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Oregon Hot Springs Directory

Almost every hot springs in Oregon is listed on this website, complete with a statewide map, regional listing and hot springs near Portland guide. Individual hot springs listings typically include descriptions, access conditions, directions, pictures, videos, GPS coordinates and maps.

Bagby Hot Springs Soak
Enjoying a hot soak at Bagby Hot Springs

Oregon is home to many amazing natural hot springs, which are popular destinations for locals and tourists alike. They are located in a variety of scenic regions, from the forests of the Cascade Mountains to the high desert of the eastern part of the state.

There are several different types of hot springs in Oregon, including those that are developed and have facilities like concrete pools and changing rooms, and more secluded hot pools that are accessible only by hiking. Many are on public land and some are on private property that require a fee to access.

Why are hot springs in Oregon, hot?

The earth’s geothermal activity naturally heats hot spring water in Oregon, which is typically rich in minerals and believed to have therapeutic benefits.

Access a list of all hot springs in Oregon at any time by using the 3 bar menu at the top-right of every page.

Hot Springs in Oregon Menu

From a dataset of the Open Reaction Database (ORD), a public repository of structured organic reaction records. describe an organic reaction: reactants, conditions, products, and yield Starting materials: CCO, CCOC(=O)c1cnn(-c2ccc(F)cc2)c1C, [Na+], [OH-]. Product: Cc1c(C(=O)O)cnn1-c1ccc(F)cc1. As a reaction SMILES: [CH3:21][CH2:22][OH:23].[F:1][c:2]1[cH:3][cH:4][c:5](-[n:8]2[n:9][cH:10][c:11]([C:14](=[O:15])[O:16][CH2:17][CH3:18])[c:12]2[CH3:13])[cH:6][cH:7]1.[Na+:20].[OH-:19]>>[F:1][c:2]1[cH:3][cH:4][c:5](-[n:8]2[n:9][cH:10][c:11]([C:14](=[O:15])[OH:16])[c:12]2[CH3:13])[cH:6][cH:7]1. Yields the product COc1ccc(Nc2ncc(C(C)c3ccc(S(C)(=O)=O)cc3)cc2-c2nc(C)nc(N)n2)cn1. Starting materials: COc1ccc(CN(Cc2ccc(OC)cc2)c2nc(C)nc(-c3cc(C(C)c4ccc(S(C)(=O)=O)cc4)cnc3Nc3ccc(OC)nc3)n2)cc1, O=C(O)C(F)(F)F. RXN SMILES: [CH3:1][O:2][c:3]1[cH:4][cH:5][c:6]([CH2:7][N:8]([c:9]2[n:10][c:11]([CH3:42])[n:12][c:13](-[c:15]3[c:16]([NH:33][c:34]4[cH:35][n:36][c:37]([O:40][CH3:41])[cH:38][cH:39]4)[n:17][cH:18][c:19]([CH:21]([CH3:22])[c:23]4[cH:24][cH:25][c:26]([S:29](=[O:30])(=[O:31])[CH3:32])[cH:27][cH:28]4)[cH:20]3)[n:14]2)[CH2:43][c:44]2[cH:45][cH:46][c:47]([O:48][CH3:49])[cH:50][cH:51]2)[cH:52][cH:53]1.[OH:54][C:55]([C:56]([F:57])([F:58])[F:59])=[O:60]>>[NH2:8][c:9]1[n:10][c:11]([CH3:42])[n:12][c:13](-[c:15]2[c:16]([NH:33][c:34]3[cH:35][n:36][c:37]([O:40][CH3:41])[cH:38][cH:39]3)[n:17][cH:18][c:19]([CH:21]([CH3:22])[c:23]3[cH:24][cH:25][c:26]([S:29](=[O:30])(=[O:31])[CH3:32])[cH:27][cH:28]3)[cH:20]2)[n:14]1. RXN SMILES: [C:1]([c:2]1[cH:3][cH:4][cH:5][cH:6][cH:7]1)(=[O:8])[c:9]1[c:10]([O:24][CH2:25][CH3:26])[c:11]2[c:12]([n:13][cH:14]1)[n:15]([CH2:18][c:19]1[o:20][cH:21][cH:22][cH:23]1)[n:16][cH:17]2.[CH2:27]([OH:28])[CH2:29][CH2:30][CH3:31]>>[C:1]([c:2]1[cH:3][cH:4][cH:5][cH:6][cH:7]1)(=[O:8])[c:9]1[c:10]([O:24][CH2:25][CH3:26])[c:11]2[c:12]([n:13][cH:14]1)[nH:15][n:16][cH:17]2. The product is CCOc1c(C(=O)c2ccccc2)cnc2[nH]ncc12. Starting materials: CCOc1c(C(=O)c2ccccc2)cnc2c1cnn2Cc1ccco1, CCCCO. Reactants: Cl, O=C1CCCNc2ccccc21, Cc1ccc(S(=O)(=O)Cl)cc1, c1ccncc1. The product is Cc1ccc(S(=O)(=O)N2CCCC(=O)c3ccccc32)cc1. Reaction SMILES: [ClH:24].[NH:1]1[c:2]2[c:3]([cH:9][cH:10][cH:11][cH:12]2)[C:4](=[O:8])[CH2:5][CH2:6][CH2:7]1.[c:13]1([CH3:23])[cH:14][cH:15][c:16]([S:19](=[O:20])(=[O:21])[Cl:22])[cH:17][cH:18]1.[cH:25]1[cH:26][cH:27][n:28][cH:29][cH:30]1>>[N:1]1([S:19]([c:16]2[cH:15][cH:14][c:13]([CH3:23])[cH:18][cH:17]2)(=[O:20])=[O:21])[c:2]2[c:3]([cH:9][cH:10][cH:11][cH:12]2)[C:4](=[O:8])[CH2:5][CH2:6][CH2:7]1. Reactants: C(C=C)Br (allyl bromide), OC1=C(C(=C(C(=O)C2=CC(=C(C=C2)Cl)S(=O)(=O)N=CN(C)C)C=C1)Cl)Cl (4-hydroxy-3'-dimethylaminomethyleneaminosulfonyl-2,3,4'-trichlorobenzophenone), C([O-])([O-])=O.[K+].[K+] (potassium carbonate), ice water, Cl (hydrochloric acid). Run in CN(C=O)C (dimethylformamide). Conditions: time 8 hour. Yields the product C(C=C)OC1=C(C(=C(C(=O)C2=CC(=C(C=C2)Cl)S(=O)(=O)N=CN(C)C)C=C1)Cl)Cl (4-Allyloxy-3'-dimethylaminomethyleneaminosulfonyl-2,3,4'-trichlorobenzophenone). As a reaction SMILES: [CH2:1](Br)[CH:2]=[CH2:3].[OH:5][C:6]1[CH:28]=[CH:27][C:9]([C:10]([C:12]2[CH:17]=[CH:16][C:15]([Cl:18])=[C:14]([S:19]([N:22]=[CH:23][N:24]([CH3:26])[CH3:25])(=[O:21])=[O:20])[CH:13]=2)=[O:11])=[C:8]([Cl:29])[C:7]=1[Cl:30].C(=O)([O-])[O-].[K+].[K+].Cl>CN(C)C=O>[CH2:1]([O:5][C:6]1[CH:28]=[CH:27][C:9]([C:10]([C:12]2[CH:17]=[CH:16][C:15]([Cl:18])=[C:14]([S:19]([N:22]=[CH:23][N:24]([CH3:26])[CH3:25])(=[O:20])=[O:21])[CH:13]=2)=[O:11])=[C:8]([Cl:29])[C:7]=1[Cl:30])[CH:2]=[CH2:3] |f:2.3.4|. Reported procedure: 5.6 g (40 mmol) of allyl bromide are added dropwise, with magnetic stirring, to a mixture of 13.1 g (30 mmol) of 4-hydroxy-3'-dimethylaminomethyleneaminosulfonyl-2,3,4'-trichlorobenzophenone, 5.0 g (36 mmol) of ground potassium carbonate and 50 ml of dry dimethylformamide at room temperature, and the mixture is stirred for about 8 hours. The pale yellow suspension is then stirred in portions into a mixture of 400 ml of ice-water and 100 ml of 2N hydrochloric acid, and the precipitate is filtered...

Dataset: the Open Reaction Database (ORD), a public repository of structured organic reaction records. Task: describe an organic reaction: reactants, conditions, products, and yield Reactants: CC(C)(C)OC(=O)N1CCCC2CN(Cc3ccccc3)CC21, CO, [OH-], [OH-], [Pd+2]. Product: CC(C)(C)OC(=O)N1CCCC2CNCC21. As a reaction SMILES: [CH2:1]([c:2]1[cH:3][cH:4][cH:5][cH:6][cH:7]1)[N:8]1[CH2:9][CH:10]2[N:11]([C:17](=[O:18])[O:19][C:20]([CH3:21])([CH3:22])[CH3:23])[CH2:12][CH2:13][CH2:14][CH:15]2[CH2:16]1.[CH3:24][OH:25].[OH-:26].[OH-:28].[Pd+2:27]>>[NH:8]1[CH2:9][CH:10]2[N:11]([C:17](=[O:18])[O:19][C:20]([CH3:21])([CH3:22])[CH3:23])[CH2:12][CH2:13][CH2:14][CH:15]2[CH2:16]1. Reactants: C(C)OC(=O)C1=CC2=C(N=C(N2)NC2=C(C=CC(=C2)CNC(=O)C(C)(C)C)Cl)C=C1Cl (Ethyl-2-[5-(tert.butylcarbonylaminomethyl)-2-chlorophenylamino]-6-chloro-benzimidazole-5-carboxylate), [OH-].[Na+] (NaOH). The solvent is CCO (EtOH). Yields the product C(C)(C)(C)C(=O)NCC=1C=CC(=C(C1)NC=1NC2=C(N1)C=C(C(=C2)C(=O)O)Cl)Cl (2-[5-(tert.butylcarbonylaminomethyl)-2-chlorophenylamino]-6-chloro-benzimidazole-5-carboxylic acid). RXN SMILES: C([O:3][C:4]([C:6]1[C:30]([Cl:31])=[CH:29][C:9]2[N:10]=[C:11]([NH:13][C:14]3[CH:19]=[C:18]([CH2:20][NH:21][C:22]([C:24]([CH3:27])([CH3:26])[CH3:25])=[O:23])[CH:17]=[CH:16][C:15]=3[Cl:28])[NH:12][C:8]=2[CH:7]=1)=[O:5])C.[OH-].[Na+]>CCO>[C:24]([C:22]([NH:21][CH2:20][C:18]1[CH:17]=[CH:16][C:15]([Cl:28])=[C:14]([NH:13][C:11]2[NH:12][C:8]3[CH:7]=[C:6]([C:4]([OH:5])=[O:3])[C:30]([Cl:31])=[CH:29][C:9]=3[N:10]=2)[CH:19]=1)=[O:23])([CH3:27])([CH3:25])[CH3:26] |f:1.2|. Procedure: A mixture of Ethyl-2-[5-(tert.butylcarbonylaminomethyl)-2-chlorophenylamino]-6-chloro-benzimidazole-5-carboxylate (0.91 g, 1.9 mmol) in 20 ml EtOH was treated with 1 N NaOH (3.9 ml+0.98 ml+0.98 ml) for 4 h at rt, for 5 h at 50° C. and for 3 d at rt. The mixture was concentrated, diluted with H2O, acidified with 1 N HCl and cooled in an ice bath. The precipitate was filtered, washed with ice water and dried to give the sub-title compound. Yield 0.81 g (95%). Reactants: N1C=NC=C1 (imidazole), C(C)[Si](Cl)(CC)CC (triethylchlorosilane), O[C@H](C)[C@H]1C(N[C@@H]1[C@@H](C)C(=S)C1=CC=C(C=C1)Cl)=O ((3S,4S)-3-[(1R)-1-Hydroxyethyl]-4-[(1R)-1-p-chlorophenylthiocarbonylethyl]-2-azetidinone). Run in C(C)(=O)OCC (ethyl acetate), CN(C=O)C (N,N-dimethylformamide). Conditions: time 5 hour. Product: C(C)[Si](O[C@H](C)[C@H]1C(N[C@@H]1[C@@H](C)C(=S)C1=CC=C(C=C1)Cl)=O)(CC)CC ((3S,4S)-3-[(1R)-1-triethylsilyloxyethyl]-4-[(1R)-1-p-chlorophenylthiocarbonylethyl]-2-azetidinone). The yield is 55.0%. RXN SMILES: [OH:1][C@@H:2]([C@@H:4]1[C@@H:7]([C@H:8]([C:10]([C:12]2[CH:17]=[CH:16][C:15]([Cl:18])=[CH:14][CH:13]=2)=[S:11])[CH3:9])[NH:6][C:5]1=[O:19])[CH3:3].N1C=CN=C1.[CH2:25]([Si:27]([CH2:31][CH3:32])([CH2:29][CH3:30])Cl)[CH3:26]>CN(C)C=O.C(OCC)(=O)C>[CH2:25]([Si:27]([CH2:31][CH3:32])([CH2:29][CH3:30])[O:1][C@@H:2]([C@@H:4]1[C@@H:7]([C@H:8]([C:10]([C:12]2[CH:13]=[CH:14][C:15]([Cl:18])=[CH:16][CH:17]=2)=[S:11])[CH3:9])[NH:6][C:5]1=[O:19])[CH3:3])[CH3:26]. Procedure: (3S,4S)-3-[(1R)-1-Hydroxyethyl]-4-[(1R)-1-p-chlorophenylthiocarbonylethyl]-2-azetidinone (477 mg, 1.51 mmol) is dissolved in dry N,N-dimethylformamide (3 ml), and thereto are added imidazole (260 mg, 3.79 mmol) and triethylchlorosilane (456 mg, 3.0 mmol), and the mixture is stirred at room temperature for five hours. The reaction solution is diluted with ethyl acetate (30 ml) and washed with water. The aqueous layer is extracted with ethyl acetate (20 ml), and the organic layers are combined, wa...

Statewide Google Map

Oregon Hot Springs Map

Oregon Hot Springs Map

Hot Springs Near Portland

Oregon Hot Springs Bathing Notice

No Soap, Shampoo or BIO-Soap/Shampoo Allowed in Hot Springs!

Public hot springs in Oregon are not bathing facilities and do not have ‘plumbing’ like that of commercial, improved hot springs. Soap and shampoo (including biodegradable soap and shampoo) do not completely break down naturally. This pollutes our water systems (ingested by fish, animals, humans) at or near the source. This is also illegal in most wilderness and public land areas. Report suspicious activity to corresponding regional public lands officials (take pictures).

Oregon Hot Springs Etiquette

Leave No Trace

Please pack out everything you bring to natural hot springs and remove all trash encountered (even if it’s not your own). These rare, sacred places are in dire need of our preservation efforts.

Don’t forget to check Oregon road conditions and pick up a trusty hot springs guidebook.

Soak in Another State!

Guide to Natural Hot Springs in California –

Guide to Idaho’s Rustic and Elusive Hot Springs –

Guide to Montana’s Wide Range of Superfluous Hot Springs –

Guide to Hot Springs in Washington, the Evergreen State – was created by hot springers – for hot springers. All information is kept as up-to-date as possible.

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Before you go...

Finding the right hot springs is just the first step. Elevate your soak from good to phenomenal with essential equipment:

✅ Extra large quick-drying towels.
Water shoes to protect your feet.
✅ Trusted Nalgene water bottle.
✅ Oregon map for your car and pack.

* We may earn a small commission from the above products at no cost to you, which helps keep this site humming along.